Zero-energy buildings (ZEBs) eliminate the use of non-renewable energy sources by decreasing energy use and producing enough renewable energy to meet the annual energy use attributable to their buildings. While the concept of ZEBs is generally accepted in the building industry, no common definition exists. This creates a challenge in trying to incentivize such buildings and in developing common design strategies.
“We talk about green buildings, sustainable buildings and high-performing buildings, but it is hard to measure success,” says Paul Torcellini, Ph.D., P.E., National Renewable Energy Laboratory, Golden, Colo. “Zero energy gives you an energy goal that you can predict and measure and you know if you’ve achieved it—‘Yes, this is’ or ‘no, this isn’t a zero-energy building.’”
Torcellini is a speaker in a seminar on zero-energy buildings being held at the ASHRAE 2015 Annual Conference, June 27 to July 1, at the Atlanta Hilton, Atlanta.
The seminar, “What is a Zero Energy Building and How Can We Get There?” is part of the conference technical program, which features some 100 sessions, with more than 300 presenters and 103 paper presentations.
Zero-energy buildings have tremendous potential to transform the way buildings use energy, according to Neil Leslie, P.E., Gas Technology Institute, Des Plaines, Ill., who is chairing the seminar. Zero-energy homes are becoming more affordable with the availability of lower cost solar panels and advances in high-performance designs. Large private commercial property owners are interested in developing zero energy buildings to meet corporate goals. In response to regulatory mandates, national government agencies and many state and local governments are beginning to move toward zero energy targets for both commercial and residential buildings.
“By combining incredibly energy-efficient design with renewable-energy generation, ZEBs are the holy grail of energy-efficient building operation,” says speaker Kent Peterson, P.E., BEAP, P2S Engineering Inc., Long Beach, Calif. Peterson also is involved in the NIBS effort to develop a common definition.
But that’s difficult without defining what it means to have a zero-energy building. Having a common definition will make it easier for governments and utilities to recognize or incentivize zero energy buildings, according to the NIBS public review document. Report authors also note that having a common definition and corresponding methods of measurement “would have a significant impact on the development of design strategies for buildings and help spur greater market uptake of such projects.”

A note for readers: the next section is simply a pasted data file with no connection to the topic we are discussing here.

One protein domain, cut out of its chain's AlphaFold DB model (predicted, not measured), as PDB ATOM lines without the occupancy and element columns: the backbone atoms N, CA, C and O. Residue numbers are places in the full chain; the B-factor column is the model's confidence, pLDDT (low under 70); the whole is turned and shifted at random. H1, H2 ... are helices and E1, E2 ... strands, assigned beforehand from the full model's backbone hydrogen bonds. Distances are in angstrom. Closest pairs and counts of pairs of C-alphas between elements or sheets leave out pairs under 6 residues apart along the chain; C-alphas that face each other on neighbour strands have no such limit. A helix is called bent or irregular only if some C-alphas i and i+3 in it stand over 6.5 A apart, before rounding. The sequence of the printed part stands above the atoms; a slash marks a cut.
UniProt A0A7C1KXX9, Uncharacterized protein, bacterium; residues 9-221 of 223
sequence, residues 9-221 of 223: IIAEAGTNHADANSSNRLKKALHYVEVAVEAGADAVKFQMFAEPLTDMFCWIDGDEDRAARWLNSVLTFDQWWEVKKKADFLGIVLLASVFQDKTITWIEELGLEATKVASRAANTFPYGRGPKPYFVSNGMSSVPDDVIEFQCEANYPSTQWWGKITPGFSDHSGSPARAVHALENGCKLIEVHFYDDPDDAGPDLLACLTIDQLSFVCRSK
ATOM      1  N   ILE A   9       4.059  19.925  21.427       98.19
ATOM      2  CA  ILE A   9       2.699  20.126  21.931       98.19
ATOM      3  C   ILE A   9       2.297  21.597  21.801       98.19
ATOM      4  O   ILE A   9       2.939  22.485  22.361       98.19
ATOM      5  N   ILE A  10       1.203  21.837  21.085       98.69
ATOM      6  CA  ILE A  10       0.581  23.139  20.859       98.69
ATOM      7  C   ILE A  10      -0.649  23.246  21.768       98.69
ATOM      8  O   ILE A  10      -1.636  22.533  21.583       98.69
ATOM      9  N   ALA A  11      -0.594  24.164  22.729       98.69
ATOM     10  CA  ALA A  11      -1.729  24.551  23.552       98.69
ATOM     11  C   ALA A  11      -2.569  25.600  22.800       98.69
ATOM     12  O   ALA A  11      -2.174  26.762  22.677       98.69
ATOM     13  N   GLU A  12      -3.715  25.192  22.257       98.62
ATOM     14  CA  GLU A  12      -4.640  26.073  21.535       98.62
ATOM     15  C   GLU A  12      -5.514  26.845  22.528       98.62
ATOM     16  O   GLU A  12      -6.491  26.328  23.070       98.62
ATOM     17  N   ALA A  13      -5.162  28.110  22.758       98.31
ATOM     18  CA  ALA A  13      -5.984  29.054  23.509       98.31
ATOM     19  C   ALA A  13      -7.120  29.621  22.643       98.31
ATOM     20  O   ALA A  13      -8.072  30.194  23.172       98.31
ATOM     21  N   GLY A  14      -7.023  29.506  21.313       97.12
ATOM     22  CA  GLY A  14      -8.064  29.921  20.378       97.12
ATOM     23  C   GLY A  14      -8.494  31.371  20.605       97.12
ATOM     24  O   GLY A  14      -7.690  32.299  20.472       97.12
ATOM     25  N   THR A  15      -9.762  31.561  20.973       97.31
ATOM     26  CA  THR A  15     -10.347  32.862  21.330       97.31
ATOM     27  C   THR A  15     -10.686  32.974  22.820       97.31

Torcellini says the reasons for pursuing zero energy vary: cost reduction; energy sustainability and security; reduction of carbon emissions; and lessening air and water pollution.
“Regardless of the reasons, to reduce our energy impact, we must reduce our non-renewable fuel consumption,” he says.
The seminar discusses North American and European efforts to develop flexible and usable concepts and definitions related to zero-energy buildings and near-zero energy buildings that can be used for a building, or group of buildings, considering on-site and nearby renewable-energy options.
- (Net) Zero Energy Building Definitions and Boundaries, Kent Peterson, P.E., BEAP, P2S Engineering, Inc., Long Beach, Calif. Peterson also is involved in the NIBS effort to develop a common definition.
- Implementation of Zero Energy Building Definitions, Paul Torcellini, Ph.D., P.E., National Renewable Energy Laboratory, Golden, Colo.
- European Strategies to Comply with Zero Energy Building Directives, Bjarne Olesen, Ph.D., Technical University of Denmark, Kongens Lyngby, Denmark.
Other sessions in the High Performance Buildings track are:
- Occupants and Thermal Comfort, June 28
- Energy Performance of Active Chilled Beam Installations, June 28
- International Standard for Radiant Heating and Cooling Panel Systems, June 29
- Field Performance Results of VRF, GSHP and GS-VRF Systems: The “Living LAB” Results Are In, June 29
- Outdoor Air and Energy Recovery for Energy Efficiency, June 30
- Best Practices in Sustainable Design around the Globe, July 1
- Important Factors for a High Performance Building, July 1
- Green Building Acoustics: Making Green Sound Good, July 1